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Title: Microscale processing of polystyrene melts
Author: Collis, M. W.
Awarding Body: University of Cambridge
Current Institution: University of Cambridge
Date of Award: 2004
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This thesis examines the processing behaviour of molten polystyrenes with different molecular weights and architectures, using experimental results obtained from a micro-scale processing apparatus and numerical simulations applying both empirical and molecular-based constitutive models. Processing experiments were performed using a multi-pass rheometer, a two piston capillary-type machine which principally employed a contraction then expansion slit geometry. This was able to provide flow-induced birefringence and pressure difference data at a range of flow rates from ten gram sample quantities. The parameters required to rheologically characterise the linear and non-linear viscoelastic behaviour of the polystyrenes were obtained from experiments performed using parallel plate strain-controlled rheometers. A commercial grade polydisperse polystyrene was used as a reference material and to validate the techniques used. Five monodisperse polystyrenes with molecular masses ranging from 66,000 to 485,000 kg/kmol were studied, together with two differently weighted blends of two of these. As well as these linear molecules of varying molecular weight distribution, observations were made of two polystyrenes with branched structures, one an asymmetric H, and the other a comb structure. Experimental data from the range of materials tested has shown that it is possible to distinguish differences between the types using flow birefringence in a processing flow. Monodisperse polystyrenes are notable for a high degree of symmetry between entry and exit patterns for lower molecular weights and flow rates. Blends of a small proportion of low molecular weight monodisperse with high molecular weight showed significantly improved processability, and similar birefringence to the broadly polydisperse type. Branched molecules were seen to exhibit transient stress fangs in start-up flow. A further significant experimental observation was the onset of instabilities and breakdown of continuum flow in high molecular weight monodisperse polystyrenes. The experimental data was compared with the predictions made by advanced numerical simulations, and it was found that empirical models gave generally good steady state predictions in most cases, while a molecular approach was able to predict the different transient behaviour characteristic of long chain branching, and make predictions for more extreme experimental conditions.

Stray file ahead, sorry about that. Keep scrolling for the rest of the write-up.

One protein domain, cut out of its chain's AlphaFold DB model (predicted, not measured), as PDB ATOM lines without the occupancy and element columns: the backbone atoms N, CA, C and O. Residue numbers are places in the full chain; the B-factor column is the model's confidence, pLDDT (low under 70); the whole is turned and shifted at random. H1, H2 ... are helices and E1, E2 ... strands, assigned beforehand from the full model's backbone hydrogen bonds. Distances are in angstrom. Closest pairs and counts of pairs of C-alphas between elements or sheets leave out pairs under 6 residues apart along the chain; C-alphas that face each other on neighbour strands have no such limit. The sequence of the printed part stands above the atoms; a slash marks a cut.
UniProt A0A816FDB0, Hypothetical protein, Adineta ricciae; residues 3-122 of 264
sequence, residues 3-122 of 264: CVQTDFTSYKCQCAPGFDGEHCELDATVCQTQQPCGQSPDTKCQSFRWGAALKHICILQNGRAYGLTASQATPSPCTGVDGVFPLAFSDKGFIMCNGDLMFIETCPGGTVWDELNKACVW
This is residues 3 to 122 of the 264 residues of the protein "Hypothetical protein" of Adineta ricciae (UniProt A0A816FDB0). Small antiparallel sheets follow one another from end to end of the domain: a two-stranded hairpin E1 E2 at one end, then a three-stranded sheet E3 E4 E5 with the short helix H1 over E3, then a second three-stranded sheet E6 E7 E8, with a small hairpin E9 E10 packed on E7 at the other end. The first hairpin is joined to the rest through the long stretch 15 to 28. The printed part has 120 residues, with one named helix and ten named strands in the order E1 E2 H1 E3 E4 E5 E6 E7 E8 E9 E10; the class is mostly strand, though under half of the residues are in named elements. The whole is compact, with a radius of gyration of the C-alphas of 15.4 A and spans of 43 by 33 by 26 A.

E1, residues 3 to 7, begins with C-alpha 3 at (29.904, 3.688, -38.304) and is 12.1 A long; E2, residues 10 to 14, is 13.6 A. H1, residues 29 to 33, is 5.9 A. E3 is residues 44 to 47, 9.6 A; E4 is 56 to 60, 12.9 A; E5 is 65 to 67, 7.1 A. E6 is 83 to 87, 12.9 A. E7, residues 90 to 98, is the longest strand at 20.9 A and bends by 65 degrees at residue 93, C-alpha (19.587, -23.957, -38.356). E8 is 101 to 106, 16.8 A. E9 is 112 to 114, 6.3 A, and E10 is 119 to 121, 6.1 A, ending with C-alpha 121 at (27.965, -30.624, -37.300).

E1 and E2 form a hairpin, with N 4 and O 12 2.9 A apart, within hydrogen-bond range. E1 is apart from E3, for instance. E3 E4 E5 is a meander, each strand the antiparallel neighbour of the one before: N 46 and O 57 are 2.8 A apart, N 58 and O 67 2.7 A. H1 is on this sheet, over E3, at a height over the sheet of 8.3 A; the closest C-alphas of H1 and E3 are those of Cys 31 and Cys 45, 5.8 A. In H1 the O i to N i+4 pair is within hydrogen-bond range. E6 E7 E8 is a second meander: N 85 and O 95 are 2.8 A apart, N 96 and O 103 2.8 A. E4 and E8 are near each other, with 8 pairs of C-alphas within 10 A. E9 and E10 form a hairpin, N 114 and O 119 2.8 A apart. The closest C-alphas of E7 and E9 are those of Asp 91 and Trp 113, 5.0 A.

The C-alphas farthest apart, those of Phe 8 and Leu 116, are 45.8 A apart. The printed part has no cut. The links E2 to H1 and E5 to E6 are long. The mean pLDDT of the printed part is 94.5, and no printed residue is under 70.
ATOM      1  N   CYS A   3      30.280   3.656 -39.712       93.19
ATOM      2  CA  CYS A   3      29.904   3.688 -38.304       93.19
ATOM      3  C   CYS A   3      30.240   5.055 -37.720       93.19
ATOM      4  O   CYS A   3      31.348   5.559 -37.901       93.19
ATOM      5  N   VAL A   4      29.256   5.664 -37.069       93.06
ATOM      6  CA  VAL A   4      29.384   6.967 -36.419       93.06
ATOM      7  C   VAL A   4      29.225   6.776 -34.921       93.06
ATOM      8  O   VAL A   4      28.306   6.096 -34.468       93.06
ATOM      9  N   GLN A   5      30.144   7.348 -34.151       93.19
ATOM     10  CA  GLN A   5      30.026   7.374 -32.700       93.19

Supervisor: Not available Sponsor: Not available
Qualification Name: Thesis (Ph.D.) Qualification Level: Doctoral
EThOS ID:  DOI: Not available